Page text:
Guidance concerning Air Navigation in and above the NAT MNPSA
CHAPTER 11: PROCEDURES IN THE EVENT OF NAVIGATION SYSTEM DEGRADATION OR FAILURE
The navigation systems fitted to MNPS approved aircraft are generally very accurate and
very reliable and GNEs as a result of system technical failures are rare in NAT MNPS Airspace. Nevertheless, the risks that such errors pose can be significant and crews must employ rigorous procedures to ensure early detection of any possible errors and hence mitigation of the ensuing risk. The NAT CMA thoroughly investigates the circumstances of all reported GNEs in the MNPS Airspace. The majority are the result of human error, and diligent application by crews of operating procedures such as those described in Chapter 8 should help to minimise the frequency of such errors. As previously stated, actual failures of navigation systems or equipment in MNPS approved aircraft occur very rarely. However, when they do occur, their potential effects on the aircraft’s navigation capability can be subtle or progressive, resulting in a
gradual and perhaps not immediately discernible degradation of performance.
‘Vigilance’ must be the
watchword when navigating in NAT MNPS Airspace. ‘Complacency’ has no place here.
For unrestricted operation in MNPS Airspace an approved aircraft must be equipped with a
minimum of two fully serviceable LRNSs. MNPS approved aircraft which have suffered any equipment failures prior to NAT entry that result in only a single LRNS remaining serviceable may still be flight planned and flown through the MNPS Airspace but only on specified routes established for this purpose. Aircraft may be approved for NAT MNPS operations with only a single LRNS. However, such aircraft are only permitted to plan and fly on these same specified routes and on certain other routes serving individual traffic axes e.g. the Tango Routes, Routes between the Iberian Peninsular and the Azores/Madeira and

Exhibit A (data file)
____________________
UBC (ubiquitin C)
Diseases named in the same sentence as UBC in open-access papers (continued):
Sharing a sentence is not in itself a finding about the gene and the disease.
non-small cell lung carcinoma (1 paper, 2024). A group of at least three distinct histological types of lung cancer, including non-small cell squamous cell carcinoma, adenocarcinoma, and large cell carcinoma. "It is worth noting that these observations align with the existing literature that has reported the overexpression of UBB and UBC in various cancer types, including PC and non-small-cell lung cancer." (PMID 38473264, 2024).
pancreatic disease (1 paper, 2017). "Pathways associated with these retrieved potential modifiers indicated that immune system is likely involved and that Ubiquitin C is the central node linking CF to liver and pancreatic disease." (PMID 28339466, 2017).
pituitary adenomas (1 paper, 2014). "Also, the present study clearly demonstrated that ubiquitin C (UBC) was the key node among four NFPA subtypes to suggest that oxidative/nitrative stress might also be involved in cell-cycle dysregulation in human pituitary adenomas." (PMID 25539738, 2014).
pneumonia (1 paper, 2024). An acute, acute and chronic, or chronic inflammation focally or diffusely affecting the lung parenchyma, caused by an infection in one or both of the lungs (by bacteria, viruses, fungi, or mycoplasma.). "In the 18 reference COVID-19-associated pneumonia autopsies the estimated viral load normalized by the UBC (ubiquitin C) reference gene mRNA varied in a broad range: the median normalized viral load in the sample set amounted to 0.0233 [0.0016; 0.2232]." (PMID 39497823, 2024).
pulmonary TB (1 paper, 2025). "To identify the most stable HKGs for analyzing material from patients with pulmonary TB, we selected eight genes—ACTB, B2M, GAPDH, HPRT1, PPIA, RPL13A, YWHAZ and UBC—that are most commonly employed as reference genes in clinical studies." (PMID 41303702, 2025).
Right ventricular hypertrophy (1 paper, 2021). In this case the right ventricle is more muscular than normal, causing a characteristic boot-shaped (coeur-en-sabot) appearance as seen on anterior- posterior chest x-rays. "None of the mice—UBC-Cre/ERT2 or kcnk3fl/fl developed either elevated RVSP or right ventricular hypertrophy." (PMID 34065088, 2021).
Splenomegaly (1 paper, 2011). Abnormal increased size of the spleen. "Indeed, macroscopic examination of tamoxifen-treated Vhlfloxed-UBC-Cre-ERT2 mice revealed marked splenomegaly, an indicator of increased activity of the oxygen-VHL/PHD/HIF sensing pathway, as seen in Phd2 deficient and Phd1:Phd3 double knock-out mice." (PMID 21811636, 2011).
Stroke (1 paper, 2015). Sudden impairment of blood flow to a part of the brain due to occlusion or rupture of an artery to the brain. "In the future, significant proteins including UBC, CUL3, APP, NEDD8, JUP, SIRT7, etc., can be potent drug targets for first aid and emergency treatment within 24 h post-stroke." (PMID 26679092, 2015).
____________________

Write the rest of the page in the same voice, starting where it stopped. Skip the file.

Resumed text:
Routes between Iceland and Greenland (See Chapter 3 of this Manual).
If after take-off, abnormal navigation indications relating to INS or IRS systems occur, they
should be analysed to discover their cause. Unless the flight can proceed safely using alternative approved navigation sources only, the pilot should consider landing at the nearest appropriate airfield to allow the problem to be fully investigated, using technical assistance if necessary. Under no circumstances should a flight continue into oceanic (MNPS) Airspace with unresolved navigation system errors, or with errors which have been established to have been caused by inertial platform misalignment or initial data input error.
Crew training and consequent approval for MNPS operations should include instruction on
what actions are to be considered in the event of navigation system failures. This Chapter provides guidance on the detection of failures and what crew action should be considered, together with details of the routes that may be used when the aircraft’s navigation capability is degraded below that required for unrestricted
operations in NAT MNPS Airspace.
Detection of Failures
Normally, navigation installations include comparator and/or warning devices, but it is still
necessary for the crew to make frequent comparison checks.
When an aircraft is fitted with three
independent systems, the identification of a defective system should be straightforward.
Methods of Determining which System is Faulty
With only two systems on board, identifying the defective unit can be difficult. If such a
situation does arise in oceanic airspace any or all of the following actions should be considered:
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